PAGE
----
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Supreme Court to hear dispute on health care law

November 14, 2011

WASHINGTON – The Supreme Court announced Monday that it will hear a dispute testing the constitutionality of the Obama-sponsored health care overhaul, a move that opens the most important chapter in the legal battle over the law.

The leading question before the justices is whether in requiring most Americans to buy insurance, Congress exceeded its power to regulate interstate commerce.

The case is on track to be heard by March, and a ruling would come by the end of June, just before the Republican and Democratic conventions for the 2012 presidential election. The law known as the Affordable Care Act, intended to extend medical care nationwide, is the centerpiece of the Obama domestic agenda, and all major GOP presidential candidates oppose it.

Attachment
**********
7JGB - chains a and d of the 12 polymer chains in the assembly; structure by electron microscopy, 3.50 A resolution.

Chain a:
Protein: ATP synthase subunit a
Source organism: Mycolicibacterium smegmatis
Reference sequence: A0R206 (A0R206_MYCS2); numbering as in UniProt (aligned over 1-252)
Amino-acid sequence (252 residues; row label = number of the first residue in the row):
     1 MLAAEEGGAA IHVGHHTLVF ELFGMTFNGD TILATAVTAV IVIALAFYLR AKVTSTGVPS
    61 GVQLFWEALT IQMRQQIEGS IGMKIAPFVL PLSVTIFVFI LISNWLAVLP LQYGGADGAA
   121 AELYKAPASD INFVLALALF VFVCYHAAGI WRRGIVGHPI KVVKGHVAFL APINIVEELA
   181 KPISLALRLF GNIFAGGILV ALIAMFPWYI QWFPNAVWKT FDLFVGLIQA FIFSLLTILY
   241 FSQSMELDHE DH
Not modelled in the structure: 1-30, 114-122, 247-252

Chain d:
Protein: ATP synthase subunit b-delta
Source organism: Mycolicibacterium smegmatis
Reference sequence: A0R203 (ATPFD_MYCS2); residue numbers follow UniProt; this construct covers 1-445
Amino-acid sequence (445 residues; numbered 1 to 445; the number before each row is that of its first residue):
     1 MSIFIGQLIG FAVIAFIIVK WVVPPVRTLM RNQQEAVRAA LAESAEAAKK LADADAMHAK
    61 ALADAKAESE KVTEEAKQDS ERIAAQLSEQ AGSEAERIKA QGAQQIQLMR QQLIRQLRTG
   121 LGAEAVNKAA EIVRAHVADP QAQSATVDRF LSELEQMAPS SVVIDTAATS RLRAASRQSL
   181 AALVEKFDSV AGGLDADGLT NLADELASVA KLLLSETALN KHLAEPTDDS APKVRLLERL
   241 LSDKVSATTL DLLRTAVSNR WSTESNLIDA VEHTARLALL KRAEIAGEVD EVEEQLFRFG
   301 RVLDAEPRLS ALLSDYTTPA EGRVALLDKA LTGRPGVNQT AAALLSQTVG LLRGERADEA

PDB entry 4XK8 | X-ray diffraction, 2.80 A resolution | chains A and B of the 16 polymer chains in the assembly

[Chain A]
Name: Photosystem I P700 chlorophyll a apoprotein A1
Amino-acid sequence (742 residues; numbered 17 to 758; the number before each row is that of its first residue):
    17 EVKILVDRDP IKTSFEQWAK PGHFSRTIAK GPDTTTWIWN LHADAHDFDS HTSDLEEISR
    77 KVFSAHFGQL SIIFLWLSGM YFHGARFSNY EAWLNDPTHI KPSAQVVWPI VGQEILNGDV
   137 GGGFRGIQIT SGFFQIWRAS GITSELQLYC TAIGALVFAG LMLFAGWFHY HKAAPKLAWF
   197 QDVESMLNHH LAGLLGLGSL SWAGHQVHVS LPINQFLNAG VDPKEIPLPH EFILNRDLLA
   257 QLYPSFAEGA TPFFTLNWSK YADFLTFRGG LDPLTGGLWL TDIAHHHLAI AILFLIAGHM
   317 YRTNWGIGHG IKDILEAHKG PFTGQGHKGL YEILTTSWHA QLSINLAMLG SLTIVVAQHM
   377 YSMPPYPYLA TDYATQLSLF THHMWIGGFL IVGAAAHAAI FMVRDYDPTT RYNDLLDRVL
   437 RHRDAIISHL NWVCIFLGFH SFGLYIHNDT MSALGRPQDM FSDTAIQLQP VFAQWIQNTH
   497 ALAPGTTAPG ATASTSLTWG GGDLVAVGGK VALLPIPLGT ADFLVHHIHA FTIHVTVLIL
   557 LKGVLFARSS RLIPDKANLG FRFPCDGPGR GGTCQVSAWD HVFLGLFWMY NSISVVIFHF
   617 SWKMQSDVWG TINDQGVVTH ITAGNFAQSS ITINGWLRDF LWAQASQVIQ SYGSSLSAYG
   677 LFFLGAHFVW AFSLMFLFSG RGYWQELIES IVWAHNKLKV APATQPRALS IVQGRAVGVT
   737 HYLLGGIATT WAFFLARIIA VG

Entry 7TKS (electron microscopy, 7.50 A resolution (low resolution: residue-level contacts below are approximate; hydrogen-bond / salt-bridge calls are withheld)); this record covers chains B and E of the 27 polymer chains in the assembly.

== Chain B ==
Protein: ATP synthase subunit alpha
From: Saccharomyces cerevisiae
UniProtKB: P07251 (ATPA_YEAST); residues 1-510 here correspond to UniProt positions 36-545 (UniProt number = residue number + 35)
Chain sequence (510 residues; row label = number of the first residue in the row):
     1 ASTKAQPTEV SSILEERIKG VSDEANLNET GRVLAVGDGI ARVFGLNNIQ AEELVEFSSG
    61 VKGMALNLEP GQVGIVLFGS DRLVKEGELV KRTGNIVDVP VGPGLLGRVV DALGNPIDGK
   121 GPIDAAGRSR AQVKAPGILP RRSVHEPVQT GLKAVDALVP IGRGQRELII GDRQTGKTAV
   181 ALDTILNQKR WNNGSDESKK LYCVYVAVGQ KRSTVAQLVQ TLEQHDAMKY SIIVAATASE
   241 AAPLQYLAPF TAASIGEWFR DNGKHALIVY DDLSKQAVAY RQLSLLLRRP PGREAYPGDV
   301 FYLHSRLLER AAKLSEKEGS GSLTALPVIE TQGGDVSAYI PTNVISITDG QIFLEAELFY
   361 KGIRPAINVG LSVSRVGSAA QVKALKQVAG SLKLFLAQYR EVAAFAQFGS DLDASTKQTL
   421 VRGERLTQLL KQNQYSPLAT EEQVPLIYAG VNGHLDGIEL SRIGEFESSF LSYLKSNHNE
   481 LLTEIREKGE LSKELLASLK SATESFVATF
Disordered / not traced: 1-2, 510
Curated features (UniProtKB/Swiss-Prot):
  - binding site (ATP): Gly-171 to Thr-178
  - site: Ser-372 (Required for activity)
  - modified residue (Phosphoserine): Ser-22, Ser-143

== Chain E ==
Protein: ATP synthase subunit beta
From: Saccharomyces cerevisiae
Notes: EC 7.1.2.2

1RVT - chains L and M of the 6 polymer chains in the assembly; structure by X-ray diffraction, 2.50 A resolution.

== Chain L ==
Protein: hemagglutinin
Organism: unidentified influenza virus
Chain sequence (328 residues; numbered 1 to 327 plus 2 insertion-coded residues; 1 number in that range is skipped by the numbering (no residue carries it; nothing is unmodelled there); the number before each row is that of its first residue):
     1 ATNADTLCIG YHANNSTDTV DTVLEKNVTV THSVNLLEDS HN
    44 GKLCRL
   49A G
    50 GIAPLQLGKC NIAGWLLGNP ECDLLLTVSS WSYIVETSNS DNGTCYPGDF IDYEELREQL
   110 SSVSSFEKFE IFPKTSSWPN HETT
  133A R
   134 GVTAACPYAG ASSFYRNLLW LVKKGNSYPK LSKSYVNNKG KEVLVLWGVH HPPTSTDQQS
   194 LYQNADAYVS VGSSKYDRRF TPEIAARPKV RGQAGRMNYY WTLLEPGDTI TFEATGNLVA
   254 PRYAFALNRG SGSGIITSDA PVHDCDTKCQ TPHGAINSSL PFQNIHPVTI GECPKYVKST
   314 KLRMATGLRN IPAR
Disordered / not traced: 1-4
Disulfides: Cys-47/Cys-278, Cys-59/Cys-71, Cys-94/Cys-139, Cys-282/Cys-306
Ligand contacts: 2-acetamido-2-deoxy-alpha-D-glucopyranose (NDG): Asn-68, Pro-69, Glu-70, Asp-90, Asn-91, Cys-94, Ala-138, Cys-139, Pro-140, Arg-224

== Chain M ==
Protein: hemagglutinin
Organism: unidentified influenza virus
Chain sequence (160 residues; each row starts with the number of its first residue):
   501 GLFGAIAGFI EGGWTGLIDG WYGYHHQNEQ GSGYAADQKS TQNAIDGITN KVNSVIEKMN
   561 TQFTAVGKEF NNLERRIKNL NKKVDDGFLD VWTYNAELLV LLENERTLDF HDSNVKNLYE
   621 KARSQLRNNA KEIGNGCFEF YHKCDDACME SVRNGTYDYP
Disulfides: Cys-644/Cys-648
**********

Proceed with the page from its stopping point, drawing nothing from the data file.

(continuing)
The legal challengers, including a group of 26 states, say the law went beyond federal power and, if allowed to stand, would hurt small businesses and compromise individual choices on medical care.

“This is going to be the most heavily covered Supreme Court case in history, even more so than Bush v. Gore, because that was so compressed,” says Washington lawyer Thomas Goldstein, who argues regularly at the court, referring to the 2000 presidential election dispute that lasted just over a month. “This will run from today until the summer.”

Goldstein, who oversees the popular “scotusblog” that tracks the court’s actions, calls the health care dispute “the perfect storm of a pocketbook issue that’s also part of an ideological war between the parties in an election year.”

Article: USA TODAY

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